How to Write a Blog Post (In Three Easy Steps)

[This is written by Madelyn Brakke, a student in English 203 in Winter 2012.]

When Dr. Ullyot first told our English 203 class that we would be writing blog posts for the course I was a little sceptical. I had never read many blogs, let alone write one. I’ll admit, my first blog post was a little rough, however with each post I began to get a feel for the unique style of writing required for blogs. I also came up with a quick guide to writing blogs, that I hope you will find helpful.

1 / Be Yourself

I remember at the beginning of the course Dr. Ullyot mentioned that the writing style of blogs should be similar to having a conversation with a friend. Use a tone similar to how you would speak to a friend. Each blog should be as original as the individual writing it. Make your stories relatable to the course: new and exciting information you learned, what you are struggling with, and how the course is going. This being said, don’t forget to keep it classy. We don’t need to hear your entire life story, or what you ate for breakfast this morning (save that for Facebook and Twitter).

2 / Make it Interesting

The tone of a blog shouldn’t be the same as an academic essay. It should include personal stories, humour and images. Know the audience you are writing for and engage them within your post. Relating pop culture, media, and current events will always create a more interesting post. Add links to websites and other blogs. It is a great way to expand your information without having to rewrite it.

3 / Stick to the point

Every post will have a topic for you to base your blog on. Decide what you want to say, and say it. Make clear and concise points (lists, bullets, and headings are very effective for this) and then expand. Pictures don’t always need to be funny or clever. I found screenshots to be very helpful when trying to explain steps I followed, and charts/graphs were great when trying to explain a concept or idea. Since these blogs are more academic then most, make sure to create a clear context for your post and follow it throughout.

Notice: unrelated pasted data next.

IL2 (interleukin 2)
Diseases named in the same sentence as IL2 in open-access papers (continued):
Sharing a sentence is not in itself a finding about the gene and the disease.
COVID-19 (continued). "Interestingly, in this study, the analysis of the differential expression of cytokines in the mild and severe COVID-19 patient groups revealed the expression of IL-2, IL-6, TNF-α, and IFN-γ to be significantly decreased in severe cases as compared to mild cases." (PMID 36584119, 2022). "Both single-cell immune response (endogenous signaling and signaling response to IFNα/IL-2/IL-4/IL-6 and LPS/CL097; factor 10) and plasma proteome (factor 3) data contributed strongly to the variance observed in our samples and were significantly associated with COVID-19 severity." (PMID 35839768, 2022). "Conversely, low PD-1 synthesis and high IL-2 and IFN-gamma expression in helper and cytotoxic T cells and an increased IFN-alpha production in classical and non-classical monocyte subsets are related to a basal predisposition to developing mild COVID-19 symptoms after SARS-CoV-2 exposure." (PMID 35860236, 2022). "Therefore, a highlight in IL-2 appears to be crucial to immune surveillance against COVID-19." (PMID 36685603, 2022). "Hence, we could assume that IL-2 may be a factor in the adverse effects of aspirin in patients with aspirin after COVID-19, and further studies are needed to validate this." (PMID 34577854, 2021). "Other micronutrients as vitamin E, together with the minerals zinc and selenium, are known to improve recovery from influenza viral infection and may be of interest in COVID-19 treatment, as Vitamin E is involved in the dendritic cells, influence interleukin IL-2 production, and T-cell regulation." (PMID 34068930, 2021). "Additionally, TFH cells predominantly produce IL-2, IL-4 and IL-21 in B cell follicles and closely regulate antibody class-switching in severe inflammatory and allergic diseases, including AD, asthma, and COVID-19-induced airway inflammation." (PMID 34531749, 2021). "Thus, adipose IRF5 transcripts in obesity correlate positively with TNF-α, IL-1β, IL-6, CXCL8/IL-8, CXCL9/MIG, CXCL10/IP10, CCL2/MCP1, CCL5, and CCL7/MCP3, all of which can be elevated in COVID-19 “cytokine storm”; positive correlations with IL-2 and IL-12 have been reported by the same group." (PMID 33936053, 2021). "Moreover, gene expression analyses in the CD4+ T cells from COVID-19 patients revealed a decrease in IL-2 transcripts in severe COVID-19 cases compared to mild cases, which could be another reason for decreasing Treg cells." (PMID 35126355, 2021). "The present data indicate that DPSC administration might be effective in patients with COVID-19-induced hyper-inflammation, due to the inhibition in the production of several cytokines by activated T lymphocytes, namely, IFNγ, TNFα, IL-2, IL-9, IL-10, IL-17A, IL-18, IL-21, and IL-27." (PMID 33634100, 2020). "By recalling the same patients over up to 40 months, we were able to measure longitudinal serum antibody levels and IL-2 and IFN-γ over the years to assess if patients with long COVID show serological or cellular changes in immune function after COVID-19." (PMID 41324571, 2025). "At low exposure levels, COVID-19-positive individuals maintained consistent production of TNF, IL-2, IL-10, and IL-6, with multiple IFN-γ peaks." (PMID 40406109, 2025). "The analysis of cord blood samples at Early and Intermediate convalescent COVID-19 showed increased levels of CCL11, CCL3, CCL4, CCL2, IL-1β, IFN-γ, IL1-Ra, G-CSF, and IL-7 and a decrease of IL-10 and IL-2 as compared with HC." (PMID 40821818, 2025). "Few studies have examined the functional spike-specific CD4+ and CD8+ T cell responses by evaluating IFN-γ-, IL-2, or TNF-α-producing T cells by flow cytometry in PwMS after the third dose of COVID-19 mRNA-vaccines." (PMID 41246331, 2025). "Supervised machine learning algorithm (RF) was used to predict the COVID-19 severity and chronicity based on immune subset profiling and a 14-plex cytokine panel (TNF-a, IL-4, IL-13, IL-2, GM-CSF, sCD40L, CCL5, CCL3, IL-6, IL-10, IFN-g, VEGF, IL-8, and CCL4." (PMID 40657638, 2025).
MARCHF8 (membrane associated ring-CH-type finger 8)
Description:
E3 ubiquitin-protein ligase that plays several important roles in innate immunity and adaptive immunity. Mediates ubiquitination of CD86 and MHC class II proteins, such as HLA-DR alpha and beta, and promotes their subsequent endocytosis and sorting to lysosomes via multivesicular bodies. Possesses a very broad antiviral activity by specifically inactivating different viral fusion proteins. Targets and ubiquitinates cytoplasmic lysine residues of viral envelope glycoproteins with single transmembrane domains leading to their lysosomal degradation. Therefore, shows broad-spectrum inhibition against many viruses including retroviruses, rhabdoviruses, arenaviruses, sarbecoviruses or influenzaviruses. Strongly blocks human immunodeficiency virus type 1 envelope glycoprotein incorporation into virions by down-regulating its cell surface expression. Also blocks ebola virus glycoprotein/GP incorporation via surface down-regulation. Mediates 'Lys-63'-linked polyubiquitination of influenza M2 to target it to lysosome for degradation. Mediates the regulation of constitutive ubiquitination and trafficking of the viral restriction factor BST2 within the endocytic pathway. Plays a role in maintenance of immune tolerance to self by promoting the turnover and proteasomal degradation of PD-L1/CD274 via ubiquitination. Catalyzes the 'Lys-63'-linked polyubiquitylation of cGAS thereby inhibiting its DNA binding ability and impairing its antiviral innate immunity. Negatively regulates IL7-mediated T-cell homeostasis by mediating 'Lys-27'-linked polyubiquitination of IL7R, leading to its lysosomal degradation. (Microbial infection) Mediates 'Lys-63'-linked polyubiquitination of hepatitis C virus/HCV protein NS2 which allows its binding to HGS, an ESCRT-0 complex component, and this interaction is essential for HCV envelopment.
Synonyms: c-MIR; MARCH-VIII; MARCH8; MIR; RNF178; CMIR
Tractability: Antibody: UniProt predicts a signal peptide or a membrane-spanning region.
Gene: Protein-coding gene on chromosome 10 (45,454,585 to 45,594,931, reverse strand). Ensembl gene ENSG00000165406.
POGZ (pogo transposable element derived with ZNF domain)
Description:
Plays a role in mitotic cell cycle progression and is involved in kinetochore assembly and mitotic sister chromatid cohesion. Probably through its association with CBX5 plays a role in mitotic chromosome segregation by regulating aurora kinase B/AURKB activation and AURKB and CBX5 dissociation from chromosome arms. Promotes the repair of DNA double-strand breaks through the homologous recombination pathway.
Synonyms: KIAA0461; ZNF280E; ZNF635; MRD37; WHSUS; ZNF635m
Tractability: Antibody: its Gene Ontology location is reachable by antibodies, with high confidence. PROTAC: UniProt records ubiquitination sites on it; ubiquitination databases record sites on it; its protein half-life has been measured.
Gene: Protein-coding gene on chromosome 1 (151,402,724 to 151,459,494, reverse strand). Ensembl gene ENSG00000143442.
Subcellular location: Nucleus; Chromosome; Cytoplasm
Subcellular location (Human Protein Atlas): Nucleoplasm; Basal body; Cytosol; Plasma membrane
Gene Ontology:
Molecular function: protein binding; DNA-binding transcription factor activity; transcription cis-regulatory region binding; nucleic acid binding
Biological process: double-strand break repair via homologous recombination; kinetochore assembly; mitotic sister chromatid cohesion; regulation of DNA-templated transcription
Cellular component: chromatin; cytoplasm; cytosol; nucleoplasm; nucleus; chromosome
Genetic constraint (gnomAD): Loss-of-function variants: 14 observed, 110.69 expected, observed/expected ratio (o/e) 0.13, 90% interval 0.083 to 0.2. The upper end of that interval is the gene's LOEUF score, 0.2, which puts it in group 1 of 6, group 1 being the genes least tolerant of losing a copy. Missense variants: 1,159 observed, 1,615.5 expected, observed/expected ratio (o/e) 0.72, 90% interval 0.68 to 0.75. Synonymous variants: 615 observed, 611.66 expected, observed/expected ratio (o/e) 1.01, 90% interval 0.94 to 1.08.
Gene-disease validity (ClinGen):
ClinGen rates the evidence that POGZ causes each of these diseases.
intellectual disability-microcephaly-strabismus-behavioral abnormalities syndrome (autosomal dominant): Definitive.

Some final words of advice:

  • Don’t forget the basics! Spelling, grammar, and punctuation should always be #1 on your list.
  • Read the other blogs on the site. If you are struggling with something in class chances are you are not alone. Feel free to vent about this (to a certain degree) in your blog. Other students and Dr. Ullyot will be more than happy to help.
  • Comment, comment, comment! You get out of blogging what you put into it; comments are a great way to engage as a class and further your knowledge.
  • Quality over quantity! As long as you are fulfilling the minimum word count and answering the main points, you will succeed. Each post doesn’t have to be a short novel.
  • Don’t overthink it. Write what’s on your mind. Then take the time to go back and edit.
  • Have fun! Writing blog posts shouldn’t feel like work. I can honestly say I looked forward to writing posts each week, and so should you.

Good luck and happy blogging!

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